CureVac and GSK's Bivalent Second-Generation mRNA Vaccine Candidate Shown to be Highly Effective Against SARS-CoV-2 Variants in Preclinical Study
- Vaccine candidate combining Beta- and Delta-specific mRNAs shows strong protection and immune responses during preclinical challenge study- Demonstrated neutralizing capacity against the Omicron variant in vaccinated animals- Technology adaptation …
- Vaccine candidate combining Beta- and Delta-specific mRNAs shows strong protection and immune responses during preclinical challenge study
- Demonstrated neutralizing capacity against the Omicron variant in vaccinated animals
- Technology adaptation for bivalent approach for COVID-19 vaccines potentially allows for broader protection against emerging variants
TÜBINGEN, GERMANY and BOSTON, MA / ACCESSWIRE / April 21, 2022 / CureVac N.V. (NASDAQ:CVAC), a global biopharmaceutical company developing a new class of transformative medicines based on messenger ribonucleic acid ("mRNA"), today announced preclinical data demonstrating immune responses and protective efficacy of a bivalent second-generation COVID-19 vaccine candidate jointly developed with GSK, combining two mRNAs encoding for the Beta and the Delta variant.
The preclinical study, conducted in collaboration with the Friedrich-Loeffler-Institut, Germany, assessed the bivalent candidate in comparison to the corresponding monovalent candidates targeting either variant in a mouse model. Despite containing only half the dose per variant-mRNA, the combined Beta/Delta candidate elicited neutralizing antibody titers fully comparable to the monovalent candidates of the respective variant. During exposure of the vaccinated animals to either the Beta or the Delta variant, the bivalent mRNA vaccine significantly reduced the viral load in the animals. High neutralizing antibody titers were accompanied by robust T cell responses. Notably, the bivalent Beta /Delta vaccine candidate induced two-fold higher virus neutralizing antibody titers against the Omicron variant than against the Delta variant in a rat model. This finding provides evidence for a potentially increased breadth of immune responses of the bivalent approach. The full manuscript of the preclinical data is available on the preprint server bioRxiv.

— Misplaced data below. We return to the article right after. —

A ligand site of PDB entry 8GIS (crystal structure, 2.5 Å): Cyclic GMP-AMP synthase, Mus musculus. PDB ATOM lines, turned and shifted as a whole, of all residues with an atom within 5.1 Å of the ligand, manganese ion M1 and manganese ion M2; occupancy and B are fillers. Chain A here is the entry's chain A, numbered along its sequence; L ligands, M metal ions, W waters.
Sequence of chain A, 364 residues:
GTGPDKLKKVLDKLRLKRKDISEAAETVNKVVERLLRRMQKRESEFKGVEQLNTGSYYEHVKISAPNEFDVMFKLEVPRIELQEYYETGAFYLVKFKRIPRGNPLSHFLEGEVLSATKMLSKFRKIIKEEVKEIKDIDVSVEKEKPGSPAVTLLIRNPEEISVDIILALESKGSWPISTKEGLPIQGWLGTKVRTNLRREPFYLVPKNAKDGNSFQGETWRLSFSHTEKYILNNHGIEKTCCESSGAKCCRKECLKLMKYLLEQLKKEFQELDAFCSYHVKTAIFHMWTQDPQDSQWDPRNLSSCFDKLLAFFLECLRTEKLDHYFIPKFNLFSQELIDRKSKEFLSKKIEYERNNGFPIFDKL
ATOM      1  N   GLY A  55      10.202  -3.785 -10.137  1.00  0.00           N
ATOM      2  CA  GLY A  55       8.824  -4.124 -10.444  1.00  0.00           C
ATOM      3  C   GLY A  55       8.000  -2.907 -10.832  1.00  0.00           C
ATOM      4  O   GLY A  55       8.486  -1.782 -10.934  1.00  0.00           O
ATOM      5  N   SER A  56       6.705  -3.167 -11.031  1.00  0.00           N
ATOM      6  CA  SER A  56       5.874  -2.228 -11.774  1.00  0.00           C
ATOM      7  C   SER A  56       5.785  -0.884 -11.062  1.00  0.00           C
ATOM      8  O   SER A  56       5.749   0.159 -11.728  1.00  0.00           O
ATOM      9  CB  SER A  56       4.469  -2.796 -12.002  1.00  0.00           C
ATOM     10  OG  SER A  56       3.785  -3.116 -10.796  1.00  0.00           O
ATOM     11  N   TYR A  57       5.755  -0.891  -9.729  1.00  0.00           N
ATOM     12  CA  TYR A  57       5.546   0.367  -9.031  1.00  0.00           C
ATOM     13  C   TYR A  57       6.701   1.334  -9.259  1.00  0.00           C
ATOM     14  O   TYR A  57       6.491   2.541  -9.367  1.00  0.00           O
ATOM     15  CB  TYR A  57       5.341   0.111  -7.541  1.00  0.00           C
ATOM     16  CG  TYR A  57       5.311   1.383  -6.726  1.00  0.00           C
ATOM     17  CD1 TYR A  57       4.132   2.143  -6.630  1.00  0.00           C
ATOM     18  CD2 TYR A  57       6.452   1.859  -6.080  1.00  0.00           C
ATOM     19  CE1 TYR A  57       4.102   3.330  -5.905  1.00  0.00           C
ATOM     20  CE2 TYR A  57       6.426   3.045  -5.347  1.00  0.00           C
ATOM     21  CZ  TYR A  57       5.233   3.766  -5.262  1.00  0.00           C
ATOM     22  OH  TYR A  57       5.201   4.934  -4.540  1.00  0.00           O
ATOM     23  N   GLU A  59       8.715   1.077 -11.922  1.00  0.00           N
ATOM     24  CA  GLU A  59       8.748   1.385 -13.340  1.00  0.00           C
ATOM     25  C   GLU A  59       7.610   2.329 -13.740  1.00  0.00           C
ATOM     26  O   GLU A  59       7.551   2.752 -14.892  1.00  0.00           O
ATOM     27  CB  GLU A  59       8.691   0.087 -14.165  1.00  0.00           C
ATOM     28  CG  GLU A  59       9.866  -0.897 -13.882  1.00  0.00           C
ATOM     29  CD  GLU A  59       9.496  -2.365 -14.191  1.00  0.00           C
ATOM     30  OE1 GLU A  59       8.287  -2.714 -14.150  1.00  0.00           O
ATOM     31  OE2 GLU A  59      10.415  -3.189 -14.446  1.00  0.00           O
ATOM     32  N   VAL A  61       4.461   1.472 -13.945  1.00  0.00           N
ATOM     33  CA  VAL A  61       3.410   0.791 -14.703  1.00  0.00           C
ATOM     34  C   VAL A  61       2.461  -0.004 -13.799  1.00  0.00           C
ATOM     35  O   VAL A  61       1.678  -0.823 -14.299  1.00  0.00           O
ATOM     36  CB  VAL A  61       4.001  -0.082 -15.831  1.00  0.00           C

"Since the beginning of the pandemic, new COVID-19 variants have continued to evolve, each characterized by different virulence and transmissibility," said Dr. Igor Splawski, Chief Scientific Officer of CureVac. "New vaccine strategies, such as multivalent approaches, combining several variant-specific mRNAs within one vaccine, can be essential to take control over the COVID-19 virus dynamic and set new standards for broadly effective vaccines against other infectious diseases. Following our recent multivalent approach for influenza, we are now taking advantage of this advanced technology approach in our COVID-19 vaccine program."